For more than a decade, students of Te Wharekura o Ngā Purapura o Te Aroha, would turn up at a warehouse out the back of the Te Wananga o Aotearoa Te Awamutu campus for their school day. But, in 2020, that all changed when the purpose-built wharekura, complete with classrooms, a music room, gymnasium and a recording studio opened for its Year 1-13 students.
Stage two of the Maori-medium school saw the addition of a hard tech hub, digital innovation hub and a playground, which Playground Creations had the privilege of bringing to life.
Initial discussions with kura Tumuaki, Jade Tapine, enabled our team to understand the importance of enriching the mind, spirit and heart through Maori medium education, creating space where tamariki could flourish.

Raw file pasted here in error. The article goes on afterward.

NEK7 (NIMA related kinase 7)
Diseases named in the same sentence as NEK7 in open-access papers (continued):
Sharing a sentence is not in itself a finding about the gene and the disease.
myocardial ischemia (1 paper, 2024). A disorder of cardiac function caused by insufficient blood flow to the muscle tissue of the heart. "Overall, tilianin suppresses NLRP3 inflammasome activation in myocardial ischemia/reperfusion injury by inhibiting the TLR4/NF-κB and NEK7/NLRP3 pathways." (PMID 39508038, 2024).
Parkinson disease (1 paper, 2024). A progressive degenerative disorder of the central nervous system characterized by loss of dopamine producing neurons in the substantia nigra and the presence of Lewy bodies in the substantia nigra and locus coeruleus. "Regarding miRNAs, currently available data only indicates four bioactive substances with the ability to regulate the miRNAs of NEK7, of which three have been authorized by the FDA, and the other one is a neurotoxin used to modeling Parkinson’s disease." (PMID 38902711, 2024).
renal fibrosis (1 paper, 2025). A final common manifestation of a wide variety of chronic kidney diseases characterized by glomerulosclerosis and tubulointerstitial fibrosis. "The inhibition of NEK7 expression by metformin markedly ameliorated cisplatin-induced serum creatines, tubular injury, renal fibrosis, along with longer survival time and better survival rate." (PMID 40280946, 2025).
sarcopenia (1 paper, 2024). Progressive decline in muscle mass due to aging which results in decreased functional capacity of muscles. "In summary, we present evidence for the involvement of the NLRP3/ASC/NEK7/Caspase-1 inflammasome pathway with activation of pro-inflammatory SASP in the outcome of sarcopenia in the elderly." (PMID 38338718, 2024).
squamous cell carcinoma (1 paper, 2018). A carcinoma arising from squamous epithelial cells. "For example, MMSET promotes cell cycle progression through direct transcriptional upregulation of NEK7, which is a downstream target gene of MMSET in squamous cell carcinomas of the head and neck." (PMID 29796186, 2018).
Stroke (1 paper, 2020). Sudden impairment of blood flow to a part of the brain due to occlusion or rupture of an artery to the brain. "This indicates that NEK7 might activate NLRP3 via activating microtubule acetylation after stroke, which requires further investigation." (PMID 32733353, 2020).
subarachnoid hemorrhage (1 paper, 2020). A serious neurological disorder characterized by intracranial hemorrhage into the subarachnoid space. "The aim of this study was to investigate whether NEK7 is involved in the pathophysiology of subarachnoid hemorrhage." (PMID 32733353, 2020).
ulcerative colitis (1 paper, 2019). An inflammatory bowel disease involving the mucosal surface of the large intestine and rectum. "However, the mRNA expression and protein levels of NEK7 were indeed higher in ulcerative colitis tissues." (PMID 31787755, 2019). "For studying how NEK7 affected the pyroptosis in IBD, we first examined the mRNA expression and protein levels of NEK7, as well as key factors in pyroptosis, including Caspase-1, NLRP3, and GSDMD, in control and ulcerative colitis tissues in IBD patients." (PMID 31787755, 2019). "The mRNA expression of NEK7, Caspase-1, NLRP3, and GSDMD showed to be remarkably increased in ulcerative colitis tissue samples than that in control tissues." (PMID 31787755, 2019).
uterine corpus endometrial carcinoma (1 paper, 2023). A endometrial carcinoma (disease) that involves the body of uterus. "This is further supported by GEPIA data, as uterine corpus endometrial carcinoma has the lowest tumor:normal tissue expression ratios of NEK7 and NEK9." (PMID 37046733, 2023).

Tapine also provided insight to the strong connection of the Pou (the school’s pillars), the colours of which we were able to incorporate into the playground’s design. The location of the kura, in the heart of the Waikato, also meant connection with the local awa (river) was strong, which our team ensured came through in the final design.
At either end of the playground, two platforms add height and access to the playing area. These have been completed with wharenui style roofs, that not only fit the culture of the school, but provide additional shade for tamariki.
A bridge, reflective of those spanning the Waipa and Waikato Rivers, connects each platform. As the main focal point of the playground, the bridge has a poutama pattern on its side, which has significant spiritual and educational meaning.
Natural rocks from New Zealand rivers create natural play activities, a waka rocker encourages balance and mobility, while a thick jungle rope, which can be moved and balanced on, represents the tuna in local awa (river).
A wharenui was also included, creating a haven where tamariki can pause from their busy day, and korero with a friend.